Wednesday, June 3, 2015

The Children of Darkness by David Litwack

Boy, I have had a busy day today!  A busy reading day that is, having gotten through two novels in one day (though the first I did start yesterday).  The second of these fantastic novels is entitled The Children of Darkness by David Litwack, a book that isn't out yet, but I was lucky enough to get an ARC, so now I get to blog about it!  If you like dystopian novels featuring a scary future ruled by tyrants with a few brave young people going up against them, then you will like this book when it comes out, and I suggest you check it out!  It isn't available as of today, but feel free to check out Mr. Litwack's author page on amazon, here!

I am a fan of James Dashner's post apocalyptic novels, presenting dystopian civilizations ruled by cruel tyrants, and this book, written with several similar themes, was one I truly enjoyed.
Still, while there are some themes similar between this book and the aforementioned books by Mr. Dashner, David Litwick has a style that is all his own, and has created a wonderful, albeit frightening image of a future world ruled by a dictatorial theocracy. This theocracy, whose headquarters are ironically called the Temple of Light, seeks to control individual thought, and control the actions of its people. One of these control tactics, called a "Teaching" is one of the most truly terrifying ways the Vicars and Deacons (who are nothing like I know of modern vicars and deacons) use to control the people. They claim to teach "light" and shun the "darkness" but what they really do is just the opposite.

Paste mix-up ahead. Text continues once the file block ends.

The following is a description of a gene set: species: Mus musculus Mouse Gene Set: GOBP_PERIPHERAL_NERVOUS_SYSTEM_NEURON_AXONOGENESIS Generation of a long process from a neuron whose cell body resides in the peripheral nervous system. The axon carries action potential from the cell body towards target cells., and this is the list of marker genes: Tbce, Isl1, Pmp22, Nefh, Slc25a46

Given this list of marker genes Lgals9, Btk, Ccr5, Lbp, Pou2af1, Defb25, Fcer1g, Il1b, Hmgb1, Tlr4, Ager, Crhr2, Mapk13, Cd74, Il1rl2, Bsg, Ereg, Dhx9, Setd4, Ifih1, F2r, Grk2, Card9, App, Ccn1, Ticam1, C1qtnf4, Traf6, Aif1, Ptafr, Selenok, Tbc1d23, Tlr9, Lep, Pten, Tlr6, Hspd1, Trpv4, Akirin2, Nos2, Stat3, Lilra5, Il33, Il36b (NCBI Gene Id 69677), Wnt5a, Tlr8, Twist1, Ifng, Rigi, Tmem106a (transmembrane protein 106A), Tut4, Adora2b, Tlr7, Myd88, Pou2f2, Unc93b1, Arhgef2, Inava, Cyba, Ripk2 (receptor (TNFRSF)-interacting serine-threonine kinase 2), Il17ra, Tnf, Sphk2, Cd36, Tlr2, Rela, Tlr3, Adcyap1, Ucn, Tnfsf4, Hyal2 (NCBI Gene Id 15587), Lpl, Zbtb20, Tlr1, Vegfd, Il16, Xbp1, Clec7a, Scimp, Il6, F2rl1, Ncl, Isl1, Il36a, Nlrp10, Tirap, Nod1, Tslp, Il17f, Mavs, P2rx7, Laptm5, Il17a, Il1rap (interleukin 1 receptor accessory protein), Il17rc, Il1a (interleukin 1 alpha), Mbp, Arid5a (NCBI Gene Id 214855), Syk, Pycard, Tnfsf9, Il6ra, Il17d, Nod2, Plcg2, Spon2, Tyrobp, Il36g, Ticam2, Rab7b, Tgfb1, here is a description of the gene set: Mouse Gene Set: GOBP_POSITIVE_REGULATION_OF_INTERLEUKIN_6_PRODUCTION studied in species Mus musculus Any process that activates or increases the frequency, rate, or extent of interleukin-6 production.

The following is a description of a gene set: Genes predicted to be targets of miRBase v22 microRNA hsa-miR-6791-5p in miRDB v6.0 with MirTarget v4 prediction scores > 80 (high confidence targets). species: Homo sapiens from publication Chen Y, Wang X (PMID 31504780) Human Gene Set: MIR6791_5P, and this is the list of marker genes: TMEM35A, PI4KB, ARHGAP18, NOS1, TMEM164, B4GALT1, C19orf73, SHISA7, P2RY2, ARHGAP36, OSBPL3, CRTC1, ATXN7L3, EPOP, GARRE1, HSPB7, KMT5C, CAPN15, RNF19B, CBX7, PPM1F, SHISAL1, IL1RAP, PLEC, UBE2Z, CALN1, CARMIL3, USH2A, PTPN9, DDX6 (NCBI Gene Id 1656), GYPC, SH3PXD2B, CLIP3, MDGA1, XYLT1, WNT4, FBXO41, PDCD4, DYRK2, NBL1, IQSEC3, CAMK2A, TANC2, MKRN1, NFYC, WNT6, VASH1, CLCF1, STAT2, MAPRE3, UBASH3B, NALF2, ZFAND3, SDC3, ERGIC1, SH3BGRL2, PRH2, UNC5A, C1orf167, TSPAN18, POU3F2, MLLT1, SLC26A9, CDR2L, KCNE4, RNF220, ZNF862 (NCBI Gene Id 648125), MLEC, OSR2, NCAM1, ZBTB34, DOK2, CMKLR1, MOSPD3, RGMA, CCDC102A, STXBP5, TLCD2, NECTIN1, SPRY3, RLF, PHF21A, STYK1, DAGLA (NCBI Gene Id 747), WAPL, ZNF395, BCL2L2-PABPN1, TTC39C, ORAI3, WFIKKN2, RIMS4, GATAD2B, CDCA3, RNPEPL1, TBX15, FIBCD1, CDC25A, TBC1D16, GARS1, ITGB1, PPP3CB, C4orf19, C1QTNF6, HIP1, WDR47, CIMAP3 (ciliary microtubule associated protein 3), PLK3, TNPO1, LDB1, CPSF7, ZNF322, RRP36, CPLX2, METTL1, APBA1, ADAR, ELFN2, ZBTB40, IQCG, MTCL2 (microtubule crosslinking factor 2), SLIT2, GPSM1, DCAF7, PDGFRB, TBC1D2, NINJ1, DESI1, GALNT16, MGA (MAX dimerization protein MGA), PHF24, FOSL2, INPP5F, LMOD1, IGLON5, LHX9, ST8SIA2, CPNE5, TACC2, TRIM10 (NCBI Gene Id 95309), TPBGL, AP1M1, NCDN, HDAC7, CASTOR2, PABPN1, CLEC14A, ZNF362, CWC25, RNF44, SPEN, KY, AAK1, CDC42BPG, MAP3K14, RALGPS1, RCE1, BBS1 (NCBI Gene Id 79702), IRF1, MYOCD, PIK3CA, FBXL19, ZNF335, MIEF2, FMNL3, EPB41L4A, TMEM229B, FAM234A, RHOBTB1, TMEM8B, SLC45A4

And this controlling theocracy might well have continued, but for three brave friends who set out to find the real truth for themselves.

I noticed a few small conventional errors here and there, but nothing that interrupted the flow of the story for me.

If you are a fan of future dystopian like I am, you will enjoy David Litwack's The Children of Darkness. And the best part, is that it's only the first book!

Interlude at Cottonwood Springs by Liz Adair

I just finished a book by the talented Liz Adair, and it is very good.  You can read more about it, here.

Liz Adair, in a word, is a master storyteller.  She has a way of ripping your heart out, and then shoving it back in a little mangled, but also a little wiser than before.  She also did a beautiful job in Interlude at Cottonwood Springs in teaching the universal truth of choices and consequences without becoming didactic.  To be honest, when I started into this story, I began to dislike the characters.  But by the end, I was able to feel compassion for them.  Not that I excused their faults or their foolish choices, but I was able to see their inherent value as people.  And it was thanks to Ms. Adair's fantastic skills as a writer. 

As one of the characters aptly put it,  "Sometimes you make choices that are wrong, and it's not just a mistake.  You know what you're doing is wrong.  Later on you can be sorry for what you've done.  You can even be forgiven for what you've done.  But that doesn't- that can't change-  
"Even though you're sorry, even though you're forgiven, the consequences of your choices stand.  You can't change them."

 I am so glad I was able to experience this story.